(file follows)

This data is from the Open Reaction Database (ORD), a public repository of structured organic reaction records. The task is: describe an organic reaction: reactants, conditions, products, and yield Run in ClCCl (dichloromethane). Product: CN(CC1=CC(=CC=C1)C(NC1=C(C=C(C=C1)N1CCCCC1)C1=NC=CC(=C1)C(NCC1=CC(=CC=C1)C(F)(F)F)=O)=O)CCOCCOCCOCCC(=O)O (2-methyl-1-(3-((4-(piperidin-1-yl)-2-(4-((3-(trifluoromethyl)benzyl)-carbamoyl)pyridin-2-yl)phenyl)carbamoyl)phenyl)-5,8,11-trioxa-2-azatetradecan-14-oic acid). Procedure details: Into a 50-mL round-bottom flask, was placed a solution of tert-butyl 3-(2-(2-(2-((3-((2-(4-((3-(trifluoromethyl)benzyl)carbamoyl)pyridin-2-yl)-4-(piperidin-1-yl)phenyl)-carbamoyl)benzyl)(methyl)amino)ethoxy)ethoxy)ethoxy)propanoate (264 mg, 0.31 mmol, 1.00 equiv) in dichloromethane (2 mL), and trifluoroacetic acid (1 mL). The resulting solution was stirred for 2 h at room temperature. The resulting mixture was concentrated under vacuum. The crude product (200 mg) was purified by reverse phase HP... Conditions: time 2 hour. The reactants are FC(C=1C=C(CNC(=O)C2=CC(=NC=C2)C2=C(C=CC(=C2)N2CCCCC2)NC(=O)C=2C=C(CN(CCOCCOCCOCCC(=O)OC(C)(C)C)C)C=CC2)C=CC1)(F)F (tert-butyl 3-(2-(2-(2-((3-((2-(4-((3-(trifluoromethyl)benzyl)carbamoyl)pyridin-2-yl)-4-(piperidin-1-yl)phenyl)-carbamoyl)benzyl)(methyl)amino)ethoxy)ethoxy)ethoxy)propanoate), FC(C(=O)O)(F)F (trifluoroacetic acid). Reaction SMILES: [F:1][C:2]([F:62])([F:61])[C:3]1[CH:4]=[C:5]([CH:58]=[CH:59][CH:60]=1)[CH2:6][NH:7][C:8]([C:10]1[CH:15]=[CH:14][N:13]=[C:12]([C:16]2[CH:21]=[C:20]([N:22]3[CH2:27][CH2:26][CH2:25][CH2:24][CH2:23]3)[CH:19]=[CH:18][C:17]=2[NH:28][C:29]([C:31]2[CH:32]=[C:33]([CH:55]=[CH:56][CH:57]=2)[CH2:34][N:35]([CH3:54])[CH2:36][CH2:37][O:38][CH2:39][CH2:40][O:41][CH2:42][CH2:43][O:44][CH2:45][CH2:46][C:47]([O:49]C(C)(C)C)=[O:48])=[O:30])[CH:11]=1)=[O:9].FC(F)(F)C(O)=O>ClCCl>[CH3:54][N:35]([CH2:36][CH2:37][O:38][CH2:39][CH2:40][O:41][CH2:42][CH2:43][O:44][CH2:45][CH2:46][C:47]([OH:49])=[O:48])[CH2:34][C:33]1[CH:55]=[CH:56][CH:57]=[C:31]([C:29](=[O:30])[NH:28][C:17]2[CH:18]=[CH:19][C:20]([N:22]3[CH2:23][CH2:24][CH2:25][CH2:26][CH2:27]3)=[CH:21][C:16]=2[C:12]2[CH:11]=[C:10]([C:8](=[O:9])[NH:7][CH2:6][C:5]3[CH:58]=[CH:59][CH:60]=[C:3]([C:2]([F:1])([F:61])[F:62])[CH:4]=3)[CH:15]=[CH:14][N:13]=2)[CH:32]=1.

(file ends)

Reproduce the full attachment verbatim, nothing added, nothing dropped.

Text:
This data is from the Open Reaction Database (ORD), a public repository of structured organic reaction records. The task is: describe an organic reaction: reactants, conditions, products, and yield Run in ClCCl (dichloromethane). Product: CN(CC1=CC(=CC=C1)C(NC1=C(C=C(C=C1)N1CCCCC1)C1=NC=CC(=C1)C(NCC1=CC(=CC=C1)C(F)(F)F)=O)=O)CCOCCOCCOCCC(=O)O (2-methyl-1-(3-((4-(piperidin-1-yl)-2-(4-((3-(trifluoromethyl)benzyl)-carbamoyl)pyridin-2-yl)phenyl)carbamoyl)phenyl)-5,8,11-trioxa-2-azatetradecan-14-oic acid). Procedure details: Into a 50-mL round-bottom flask, was placed a solution of tert-butyl 3-(2-(2-(2-((3-((2-(4-((3-(trifluoromethyl)benzyl)carbamoyl)pyridin-2-yl)-4-(piperidin-1-yl)phenyl)-carbamoyl)benzyl)(methyl)amino)ethoxy)ethoxy)ethoxy)propanoate (264 mg, 0.31 mmol, 1.00 equiv) in dichloromethane (2 mL), and trifluoroacetic acid (1 mL). The resulting solution was stirred for 2 h at room temperature. The resulting mixture was concentrated under vacuum. The crude product (200 mg) was purified by reverse phase HP... Conditions: time 2 hour. The reactants are FC(C=1C=C(CNC(=O)C2=CC(=NC=C2)C2=C(C=CC(=C2)N2CCCCC2)NC(=O)C=2C=C(CN(CCOCCOCCOCCC(=O)OC(C)(C)C)C)C=CC2)C=CC1)(F)F (tert-butyl 3-(2-(2-(2-((3-((2-(4-((3-(trifluoromethyl)benzyl)carbamoyl)pyridin-2-yl)-4-(piperidin-1-yl)phenyl)-carbamoyl)benzyl)(methyl)amino)ethoxy)ethoxy)ethoxy)propanoate), FC(C(=O)O)(F)F (trifluoroacetic acid). Reaction SMILES: [F:1][C:2]([F:62])([F:61])[C:3]1[CH:4]=[C:5]([CH:58]=[CH:59][CH:60]=1)[CH2:6][NH:7][C:8]([C:10]1[CH:15]=[CH:14][N:13]=[C:12]([C:16]2[CH:21]=[C:20]([N:22]3[CH2:27][CH2:26][CH2:25][CH2:24][CH2:23]3)[CH:19]=[CH:18][C:17]=2[NH:28][C:29]([C:31]2[CH:32]=[C:33]([CH:55]=[CH:56][CH:57]=2)[CH2:34][N:35]([CH3:54])[CH2:36][CH2:37][O:38][CH2:39][CH2:40][O:41][CH2:42][CH2:43][O:44][CH2:45][CH2:46][C:47]([O:49]C(C)(C)C)=[O:48])=[O:30])[CH:11]=1)=[O:9].FC(F)(F)C(O)=O>ClCCl>[CH3:54][N:35]([CH2:36][CH2:37][O:38][CH2:39][CH2:40][O:41][CH2:42][CH2:43][O:44][CH2:45][CH2:46][C:47]([OH:49])=[O:48])[CH2:34][C:33]1[CH:55]=[CH:56][CH:57]=[C:31]([C:29](=[O:30])[NH:28][C:17]2[CH:18]=[CH:19][C:20]([N:22]3[CH2:23][CH2:24][CH2:25][CH2:26][CH2:27]3)=[CH:21][C:16]=2[C:12]2[CH:11]=[C:10]([C:8](=[O:9])[NH:7][CH2:6][C:5]3[CH:58]=[CH:59][CH:60]=[C:3]([C:2]([F:1])([F:61])[F:62])[CH:4]=3)[CH:15]=[CH:14][N:13]=2)[CH:32]=1.